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Looks Great, Drives Well, Top Quality
Look out VW Golf, This New Focus Has It All
“As the car climbed higher up the mountain passes, and then swept through the high speed bends up in the plateau area of Haute Provence, the handling and ride matched anything the German premium manufacturers can offer”
ST-PAUL-DE-VENCE, France Once an idea has become embedded in the public mind, it seems almost impossible to change it, even if it stopped making sense years ago.
Tory sleaze still seems to be on the tip of some people’s tongues in word association tests. A couple of brown envelopes stuffed with fivers and a few mild porkies from Jonathan Aitkin are still echoing in the brains of some Neanderthals. Poor Fiat and Alfa Romeo are still lumbered with the old canard about rust, even though this ceased to be a problem way back in the 20th century. As for Ford, it used to be thought of as a manufacturer run by accountants who cared more about the bottom line, and were happy to produce cheap and cheerful vehicles which sold on price rather than by generating any excitement. The Dagenham Dustbins weren’t up to much, but at least it didn’t cost a fortune to put them back on the road when they broke. And they did.
Since Ford has been producing top quality vehicles like the S-Max, Mondeo and Focus for some years now, any residual impact from the bad old days should have disappeared.
That’s not fair. I’ve just been driving the latest Ford Focus 2.0 litre diesel through the alpine roads north of Nice and St-Paul-De-Vence. As the car climbed higher up the mountain passes, and then swept through the high speed bends up in the plateau area of Haute Provence, the handling and ride matched anything the German premium manufacturers can offer.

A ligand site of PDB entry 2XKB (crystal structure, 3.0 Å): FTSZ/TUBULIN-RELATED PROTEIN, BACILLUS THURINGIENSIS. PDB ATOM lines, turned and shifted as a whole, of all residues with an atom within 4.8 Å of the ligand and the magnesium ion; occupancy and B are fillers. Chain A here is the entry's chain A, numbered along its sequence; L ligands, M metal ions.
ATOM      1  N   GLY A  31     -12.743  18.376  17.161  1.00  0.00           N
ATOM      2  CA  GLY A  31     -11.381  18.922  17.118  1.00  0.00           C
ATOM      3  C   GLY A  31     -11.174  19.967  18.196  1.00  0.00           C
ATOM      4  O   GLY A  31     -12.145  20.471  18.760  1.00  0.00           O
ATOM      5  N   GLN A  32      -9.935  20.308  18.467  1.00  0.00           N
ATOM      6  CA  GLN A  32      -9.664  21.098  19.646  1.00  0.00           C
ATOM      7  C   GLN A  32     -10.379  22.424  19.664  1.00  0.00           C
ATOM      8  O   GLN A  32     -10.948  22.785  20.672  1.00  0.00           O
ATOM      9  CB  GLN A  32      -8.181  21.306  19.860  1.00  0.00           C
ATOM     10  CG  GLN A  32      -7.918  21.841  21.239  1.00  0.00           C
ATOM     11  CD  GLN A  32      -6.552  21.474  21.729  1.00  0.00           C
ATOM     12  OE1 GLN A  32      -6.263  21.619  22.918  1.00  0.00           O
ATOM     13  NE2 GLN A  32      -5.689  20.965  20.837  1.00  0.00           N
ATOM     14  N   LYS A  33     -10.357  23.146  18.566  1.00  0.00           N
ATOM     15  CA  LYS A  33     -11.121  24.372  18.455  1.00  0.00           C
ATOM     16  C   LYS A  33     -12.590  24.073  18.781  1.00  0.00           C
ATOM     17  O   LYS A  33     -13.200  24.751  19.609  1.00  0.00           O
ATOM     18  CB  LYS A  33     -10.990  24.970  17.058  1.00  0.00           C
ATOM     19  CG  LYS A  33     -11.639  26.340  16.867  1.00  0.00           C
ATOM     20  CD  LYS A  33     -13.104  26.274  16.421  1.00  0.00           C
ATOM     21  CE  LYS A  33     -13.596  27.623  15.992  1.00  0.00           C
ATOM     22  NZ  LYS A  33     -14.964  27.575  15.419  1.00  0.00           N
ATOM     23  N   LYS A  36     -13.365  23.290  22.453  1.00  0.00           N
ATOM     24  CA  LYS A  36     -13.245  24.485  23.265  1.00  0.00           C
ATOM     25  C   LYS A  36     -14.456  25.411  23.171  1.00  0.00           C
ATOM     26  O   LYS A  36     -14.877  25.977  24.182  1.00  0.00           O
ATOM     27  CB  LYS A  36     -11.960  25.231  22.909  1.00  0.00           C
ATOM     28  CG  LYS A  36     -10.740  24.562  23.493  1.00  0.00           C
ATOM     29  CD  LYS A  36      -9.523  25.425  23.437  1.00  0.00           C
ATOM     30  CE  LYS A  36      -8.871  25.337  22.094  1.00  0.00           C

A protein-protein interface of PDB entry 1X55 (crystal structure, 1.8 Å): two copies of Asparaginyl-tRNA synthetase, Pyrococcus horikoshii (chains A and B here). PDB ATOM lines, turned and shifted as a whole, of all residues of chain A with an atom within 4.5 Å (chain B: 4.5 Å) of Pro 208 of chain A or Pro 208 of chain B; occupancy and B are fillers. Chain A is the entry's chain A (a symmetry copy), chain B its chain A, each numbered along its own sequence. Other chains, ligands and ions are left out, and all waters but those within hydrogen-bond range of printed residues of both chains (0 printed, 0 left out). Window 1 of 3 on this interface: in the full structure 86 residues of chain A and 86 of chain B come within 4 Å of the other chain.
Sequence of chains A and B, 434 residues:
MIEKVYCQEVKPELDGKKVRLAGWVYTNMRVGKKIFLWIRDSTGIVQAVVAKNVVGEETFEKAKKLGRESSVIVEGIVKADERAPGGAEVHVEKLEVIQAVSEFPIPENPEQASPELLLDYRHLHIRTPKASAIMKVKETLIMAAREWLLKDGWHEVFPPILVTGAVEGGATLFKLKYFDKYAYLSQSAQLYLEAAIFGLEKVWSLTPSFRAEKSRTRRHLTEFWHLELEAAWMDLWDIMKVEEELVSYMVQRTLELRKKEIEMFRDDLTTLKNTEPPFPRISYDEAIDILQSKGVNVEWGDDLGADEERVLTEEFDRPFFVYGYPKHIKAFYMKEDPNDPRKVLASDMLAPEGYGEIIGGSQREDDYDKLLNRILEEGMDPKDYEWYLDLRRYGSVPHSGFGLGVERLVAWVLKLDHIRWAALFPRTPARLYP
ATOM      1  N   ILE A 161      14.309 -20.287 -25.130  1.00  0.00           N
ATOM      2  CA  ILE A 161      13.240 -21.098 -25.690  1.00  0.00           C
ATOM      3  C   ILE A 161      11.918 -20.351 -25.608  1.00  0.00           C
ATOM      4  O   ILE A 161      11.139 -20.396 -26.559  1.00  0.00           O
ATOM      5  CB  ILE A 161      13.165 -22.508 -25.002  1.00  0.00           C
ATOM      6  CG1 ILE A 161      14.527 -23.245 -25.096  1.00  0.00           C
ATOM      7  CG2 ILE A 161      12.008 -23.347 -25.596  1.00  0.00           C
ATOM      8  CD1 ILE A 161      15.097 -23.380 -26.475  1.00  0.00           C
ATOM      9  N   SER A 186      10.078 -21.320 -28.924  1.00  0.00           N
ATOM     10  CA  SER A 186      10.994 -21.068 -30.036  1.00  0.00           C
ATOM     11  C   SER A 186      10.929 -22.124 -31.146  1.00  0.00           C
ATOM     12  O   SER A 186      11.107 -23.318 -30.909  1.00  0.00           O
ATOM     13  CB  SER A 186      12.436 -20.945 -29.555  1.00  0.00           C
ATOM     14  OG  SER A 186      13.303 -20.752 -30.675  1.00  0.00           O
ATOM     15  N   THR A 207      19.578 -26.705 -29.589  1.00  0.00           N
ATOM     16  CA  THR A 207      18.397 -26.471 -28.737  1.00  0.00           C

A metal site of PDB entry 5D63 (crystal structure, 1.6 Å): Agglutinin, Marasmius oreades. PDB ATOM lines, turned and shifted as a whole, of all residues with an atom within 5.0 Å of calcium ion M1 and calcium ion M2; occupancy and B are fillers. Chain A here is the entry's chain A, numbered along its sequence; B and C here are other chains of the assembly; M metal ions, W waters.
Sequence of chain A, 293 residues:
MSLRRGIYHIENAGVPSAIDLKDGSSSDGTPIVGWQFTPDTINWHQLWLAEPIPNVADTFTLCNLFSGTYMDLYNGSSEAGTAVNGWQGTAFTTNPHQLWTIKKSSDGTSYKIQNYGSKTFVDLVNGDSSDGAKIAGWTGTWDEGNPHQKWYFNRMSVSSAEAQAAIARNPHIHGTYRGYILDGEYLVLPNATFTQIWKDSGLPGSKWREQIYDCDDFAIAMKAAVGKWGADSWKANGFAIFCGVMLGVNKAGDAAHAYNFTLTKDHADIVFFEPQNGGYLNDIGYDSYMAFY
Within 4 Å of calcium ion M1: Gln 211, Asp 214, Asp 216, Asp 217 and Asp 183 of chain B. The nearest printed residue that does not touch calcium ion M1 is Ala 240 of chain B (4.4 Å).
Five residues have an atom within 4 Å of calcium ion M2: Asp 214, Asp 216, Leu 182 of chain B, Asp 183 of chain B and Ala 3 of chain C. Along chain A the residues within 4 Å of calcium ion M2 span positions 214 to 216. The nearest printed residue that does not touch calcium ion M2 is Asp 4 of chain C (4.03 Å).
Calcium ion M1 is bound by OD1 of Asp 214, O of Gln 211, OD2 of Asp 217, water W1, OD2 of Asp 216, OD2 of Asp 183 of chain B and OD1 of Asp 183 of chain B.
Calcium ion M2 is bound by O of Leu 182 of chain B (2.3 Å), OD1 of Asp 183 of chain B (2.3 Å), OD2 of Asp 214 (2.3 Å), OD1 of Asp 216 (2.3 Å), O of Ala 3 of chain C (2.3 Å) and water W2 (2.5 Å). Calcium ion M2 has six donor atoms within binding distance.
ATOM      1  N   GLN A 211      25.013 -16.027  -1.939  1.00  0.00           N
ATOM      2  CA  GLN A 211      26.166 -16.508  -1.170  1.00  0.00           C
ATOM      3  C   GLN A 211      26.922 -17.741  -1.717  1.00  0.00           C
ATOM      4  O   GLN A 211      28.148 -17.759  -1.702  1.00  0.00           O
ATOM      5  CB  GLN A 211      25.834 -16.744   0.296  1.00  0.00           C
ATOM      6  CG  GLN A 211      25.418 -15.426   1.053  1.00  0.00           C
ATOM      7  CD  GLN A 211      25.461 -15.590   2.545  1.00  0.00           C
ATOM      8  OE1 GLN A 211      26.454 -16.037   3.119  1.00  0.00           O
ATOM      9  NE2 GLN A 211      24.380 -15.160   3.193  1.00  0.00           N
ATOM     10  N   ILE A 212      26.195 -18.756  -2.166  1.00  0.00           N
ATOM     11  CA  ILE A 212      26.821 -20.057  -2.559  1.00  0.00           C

The interior, with its high quality soft plastics and beautifully designed dials and switches, could have been BMW. The top-of-the-range Titanium version I was driving had a very smart Sony radio/CD player which screamed “class” and set the tone for the interior. The Titanium version even had bi-xenon lights, two-zone air conditioning, sat-nav, a tyre deflation detector, LED rear lamps, and an “Easyfuel” system for capless refuelling. The latter should make sure you don’t put diesel in your petrol version, or vice-versa. There will also be a DSG double-clutch automatic gearbox option. All versions Ambiente, Trend, Ghia and Titanium - have an Electronic Stability Programme to keep you safe.
The latest Focus though really does look the business. Ford has added what it calls its “kinetic design” cues, borrowed from the bigger Mondeo, which incorporates swept-back headlights and projector style light bulbs. There’s a line running down the side which gives the car presence. A hint of the muscular has been added to the front and rear. In short, it looks terrific.
Petrol engines from 1.4 litres will be available with 5 and 6-speed manual gearboxes. The range topper will be a 2.5 litre 5-cylinder engine producing 225 bhp. Diesel engines range from 1.6 to 2.0 litres; I drove the six-speed manual 2.0 litre diesel producing 136 bhp. This was very quiet at startup, and produced a very lively performance and impressing-sounding economy. Ford claims an average of 51.3 mpg 5.5 l/kms.
One thing that does confuse me about the Focus, is the marketing of what appears to be an older version of the car in the U.S. Ford said that the U.S. version now has absolutely nothing in common with the European version bearing the same name which Americans drive. In a company dedicated to globalising its products, that’s hard to believe.
They started out as the same model when the Focus first appeared back in 1998, and diverged when the model was redesigned. Europe got a completely new Focus, while the U.S. made do with a revised version. Both models have recently been updated again, and guess what, Americans are making do with an inferior product again, according to the magazine Car & Driver.
This is all about price. Prices of the Focus in the U.S. start at $15,000 (£7,500) and in Europe they start at about £12,000-€16,000, although the latter includes taxes. In Europe, small cars like the Focus are the biggest sales sector, and high quality and top performance are required. The U.S. Focus sector is smaller, often made of first time buyers, so it’s got to be cheap and cheerful.
That will always give the Premier league brands the win. The Ford Focus is good, but it’s still performing in the Championship.
Neil Winton December 10, 2007
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